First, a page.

It can also be a good idea to rent camping gear if you’re going somewhere with conditions that don’t match the gear you have. For example, if you’re going backpacking along California’s Lost Coast, but only have a cheap car-camping tent from Walmart, you’ll want to rent a higher quality (and waterproof) option. You may also want to rent a sleeping bag if you’re going somewhere chilly and your bag is only rated to 60 degrees, or if you’re camping in an area that requires a bear bin and don’t feel like shelling out $100 or more to buy one.

Of course, renting it is a no-brainer if you don’t have much of your own camping gear. Quality outdoor gear can be quite expensive, and if you’re just doing a quick overnight trip with friends, it probably doesn’t make sense to buy it all. Camping gear can also take up a lot of space in your home, especially if you store sleeping bags correctly (not stuffed into sacks). If you’re tight on space, it may not be worth the real estate in your home to have a lot of gear.

The downside to renting gear

hikers witj bags

You may have limited sizes or colors available from gear rental companies. Photo: africa_pink/Shutterstock

Owning camping gear is generally a better choice for frequent campers or people who see themselves embracing a mountain lifestyle. Renting can be a good option for a single, one-off camping trip. But if you foresee multiple adventures in the future, the cumulative cost of rentals can quickly exceed the cost of buying gear.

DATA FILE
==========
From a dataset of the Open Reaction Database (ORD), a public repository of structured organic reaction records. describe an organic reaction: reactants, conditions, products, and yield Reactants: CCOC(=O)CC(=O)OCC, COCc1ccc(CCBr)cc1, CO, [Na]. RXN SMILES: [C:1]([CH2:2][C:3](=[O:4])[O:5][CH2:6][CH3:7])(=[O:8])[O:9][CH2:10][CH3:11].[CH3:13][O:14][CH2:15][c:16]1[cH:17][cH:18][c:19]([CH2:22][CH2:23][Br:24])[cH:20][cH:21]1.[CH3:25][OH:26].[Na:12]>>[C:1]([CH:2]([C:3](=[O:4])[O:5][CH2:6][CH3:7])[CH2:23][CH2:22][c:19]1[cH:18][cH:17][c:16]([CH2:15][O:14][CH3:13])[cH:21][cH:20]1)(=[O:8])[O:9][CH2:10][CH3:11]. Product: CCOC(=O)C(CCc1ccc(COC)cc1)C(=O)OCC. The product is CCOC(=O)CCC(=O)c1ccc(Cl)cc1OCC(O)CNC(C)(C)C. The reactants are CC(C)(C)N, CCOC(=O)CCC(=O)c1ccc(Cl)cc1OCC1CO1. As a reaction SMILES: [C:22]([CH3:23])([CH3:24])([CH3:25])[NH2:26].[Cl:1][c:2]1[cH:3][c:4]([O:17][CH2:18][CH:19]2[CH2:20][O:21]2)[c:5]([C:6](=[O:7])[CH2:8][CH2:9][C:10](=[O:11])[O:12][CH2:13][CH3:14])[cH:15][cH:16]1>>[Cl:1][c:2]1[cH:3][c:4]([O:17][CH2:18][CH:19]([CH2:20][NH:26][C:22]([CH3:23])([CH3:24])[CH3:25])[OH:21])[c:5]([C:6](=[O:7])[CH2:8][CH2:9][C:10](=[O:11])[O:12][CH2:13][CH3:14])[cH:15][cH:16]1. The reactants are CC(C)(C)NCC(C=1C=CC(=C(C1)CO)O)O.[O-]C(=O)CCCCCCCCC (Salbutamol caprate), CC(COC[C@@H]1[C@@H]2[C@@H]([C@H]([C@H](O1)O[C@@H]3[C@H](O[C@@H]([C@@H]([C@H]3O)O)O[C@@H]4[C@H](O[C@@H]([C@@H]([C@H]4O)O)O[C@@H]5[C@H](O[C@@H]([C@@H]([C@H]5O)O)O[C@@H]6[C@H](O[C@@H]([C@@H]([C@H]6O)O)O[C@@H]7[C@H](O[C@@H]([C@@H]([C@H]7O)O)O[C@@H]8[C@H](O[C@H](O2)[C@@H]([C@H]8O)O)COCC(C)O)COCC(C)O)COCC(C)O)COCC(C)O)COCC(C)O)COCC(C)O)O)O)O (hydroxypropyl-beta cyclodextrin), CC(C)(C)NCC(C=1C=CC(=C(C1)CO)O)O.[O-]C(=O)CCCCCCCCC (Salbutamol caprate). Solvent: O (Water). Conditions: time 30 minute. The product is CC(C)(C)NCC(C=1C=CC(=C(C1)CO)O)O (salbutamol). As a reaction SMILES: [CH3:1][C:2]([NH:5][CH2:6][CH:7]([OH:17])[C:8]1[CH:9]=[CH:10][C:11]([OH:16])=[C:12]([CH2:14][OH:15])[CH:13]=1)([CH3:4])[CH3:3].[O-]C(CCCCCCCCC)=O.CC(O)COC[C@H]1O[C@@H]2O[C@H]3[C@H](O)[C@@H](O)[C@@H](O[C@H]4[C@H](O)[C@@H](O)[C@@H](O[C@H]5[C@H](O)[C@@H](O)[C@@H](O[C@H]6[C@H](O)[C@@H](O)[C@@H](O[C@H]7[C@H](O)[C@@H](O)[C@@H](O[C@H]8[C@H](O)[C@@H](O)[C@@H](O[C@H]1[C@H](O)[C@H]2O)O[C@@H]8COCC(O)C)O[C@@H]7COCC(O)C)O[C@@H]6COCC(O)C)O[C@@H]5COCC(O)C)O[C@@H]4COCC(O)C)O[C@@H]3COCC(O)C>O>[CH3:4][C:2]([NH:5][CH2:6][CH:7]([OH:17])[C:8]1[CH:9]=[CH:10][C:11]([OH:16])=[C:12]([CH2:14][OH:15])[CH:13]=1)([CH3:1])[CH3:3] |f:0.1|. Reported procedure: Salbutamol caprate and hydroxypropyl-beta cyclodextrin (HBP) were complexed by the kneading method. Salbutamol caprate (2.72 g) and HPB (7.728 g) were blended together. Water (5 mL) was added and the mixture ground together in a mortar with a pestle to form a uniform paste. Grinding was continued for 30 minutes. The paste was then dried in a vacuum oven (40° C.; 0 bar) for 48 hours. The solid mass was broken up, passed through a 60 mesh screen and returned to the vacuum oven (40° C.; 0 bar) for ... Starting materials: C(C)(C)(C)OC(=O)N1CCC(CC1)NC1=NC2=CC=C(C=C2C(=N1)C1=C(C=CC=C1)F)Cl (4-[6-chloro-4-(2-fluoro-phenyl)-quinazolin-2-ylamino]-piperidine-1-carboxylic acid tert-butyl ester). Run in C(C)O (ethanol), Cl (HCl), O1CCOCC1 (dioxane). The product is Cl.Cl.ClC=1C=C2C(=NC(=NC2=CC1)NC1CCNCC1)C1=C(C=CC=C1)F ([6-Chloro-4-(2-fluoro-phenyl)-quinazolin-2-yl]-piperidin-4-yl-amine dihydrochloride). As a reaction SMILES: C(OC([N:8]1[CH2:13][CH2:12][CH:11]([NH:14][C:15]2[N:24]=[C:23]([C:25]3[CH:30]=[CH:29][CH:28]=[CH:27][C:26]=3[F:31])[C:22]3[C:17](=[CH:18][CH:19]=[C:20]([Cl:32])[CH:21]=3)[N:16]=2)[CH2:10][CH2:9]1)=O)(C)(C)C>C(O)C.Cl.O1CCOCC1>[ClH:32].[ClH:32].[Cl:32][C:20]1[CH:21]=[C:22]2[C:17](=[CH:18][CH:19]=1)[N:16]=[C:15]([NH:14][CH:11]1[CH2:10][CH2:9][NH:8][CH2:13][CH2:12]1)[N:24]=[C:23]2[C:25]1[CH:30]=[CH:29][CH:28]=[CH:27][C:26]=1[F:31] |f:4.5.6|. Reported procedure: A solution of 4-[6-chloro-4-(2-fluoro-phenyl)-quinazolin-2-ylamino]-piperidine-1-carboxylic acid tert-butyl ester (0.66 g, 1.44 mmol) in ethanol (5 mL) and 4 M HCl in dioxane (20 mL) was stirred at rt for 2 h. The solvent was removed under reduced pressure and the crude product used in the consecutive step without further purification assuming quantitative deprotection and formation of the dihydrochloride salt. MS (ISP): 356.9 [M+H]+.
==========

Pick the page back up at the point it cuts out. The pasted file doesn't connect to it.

If you’re picky about gear or care about customizations, buying may be better, as renting comes with limitations. Companies may be out of the size tent you need, or you may have to settle for a sleeping bag that’s bulkier or not as warm as you’d ideally have. Owning your gear means you can personalize everything for maximum comfort and ease of carry.

Having a sleeping bag that’s too big or a tent that’s a little snug is usually no big deal for quick trips, but for longer trips or more frequent campers, having a comfortable setup can be the difference between getting a good nights’ sleep, or barely being able to keep your eyes open on the trails.
Having your own gear also makes it much easier to plan spontaneous trips, and allows you to become more familiar and knowledgable about using your gear.

How to rent camping gear

rent camping gear - man with tent and lake

Photo: Grusho Anna/Shutterstock

Believe it or not, it’s pretty easy to rent camping gear. There’s a thriving in-person and online industry based around supplying campers with the gear they need in most parts of the country.

Online